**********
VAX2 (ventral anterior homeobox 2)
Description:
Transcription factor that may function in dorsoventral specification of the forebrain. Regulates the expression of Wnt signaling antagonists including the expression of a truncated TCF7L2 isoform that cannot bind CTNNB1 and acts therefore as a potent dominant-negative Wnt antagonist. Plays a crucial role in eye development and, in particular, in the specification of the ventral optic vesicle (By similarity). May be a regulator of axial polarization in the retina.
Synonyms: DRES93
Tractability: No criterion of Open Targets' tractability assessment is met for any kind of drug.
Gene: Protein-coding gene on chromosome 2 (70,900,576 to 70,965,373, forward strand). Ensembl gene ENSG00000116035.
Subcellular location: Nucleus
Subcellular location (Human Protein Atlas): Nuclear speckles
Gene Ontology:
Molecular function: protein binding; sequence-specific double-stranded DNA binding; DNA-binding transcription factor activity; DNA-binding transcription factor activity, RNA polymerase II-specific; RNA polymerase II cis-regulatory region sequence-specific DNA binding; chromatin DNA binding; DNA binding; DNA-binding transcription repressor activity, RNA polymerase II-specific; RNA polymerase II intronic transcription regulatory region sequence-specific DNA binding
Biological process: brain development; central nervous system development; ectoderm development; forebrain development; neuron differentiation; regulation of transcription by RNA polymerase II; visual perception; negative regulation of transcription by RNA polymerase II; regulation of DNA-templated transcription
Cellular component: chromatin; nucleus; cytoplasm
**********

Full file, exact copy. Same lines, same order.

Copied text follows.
VAX2 (ventral anterior homeobox 2)
Description:
Transcription factor that may function in dorsoventral specification of the forebrain. Regulates the expression of Wnt signaling antagonists including the expression of a truncated TCF7L2 isoform that cannot bind CTNNB1 and acts therefore as a potent dominant-negative Wnt antagonist. Plays a crucial role in eye development and, in particular, in the specification of the ventral optic vesicle (By similarity). May be a regulator of axial polarization in the retina.
Synonyms: DRES93
Tractability: No criterion of Open Targets' tractability assessment is met for any kind of drug.
Gene: Protein-coding gene on chromosome 2 (70,900,576 to 70,965,373, forward strand). Ensembl gene ENSG00000116035.
Subcellular location: Nucleus
Subcellular location (Human Protein Atlas): Nuclear speckles
Gene Ontology:
Molecular function: protein binding; sequence-specific double-stranded DNA binding; DNA-binding transcription factor activity; DNA-binding transcription factor activity, RNA polymerase II-specific; RNA polymerase II cis-regulatory region sequence-specific DNA binding; chromatin DNA binding; DNA binding; DNA-binding transcription repressor activity, RNA polymerase II-specific; RNA polymerase II intronic transcription regulatory region sequence-specific DNA binding
Biological process: brain development; central nervous system development; ectoderm development; forebrain development; neuron differentiation; regulation of transcription by RNA polymerase II; visual perception; negative regulation of transcription by RNA polymerase II; regulation of DNA-templated transcription
Cellular component: chromatin; nucleus; cytoplasm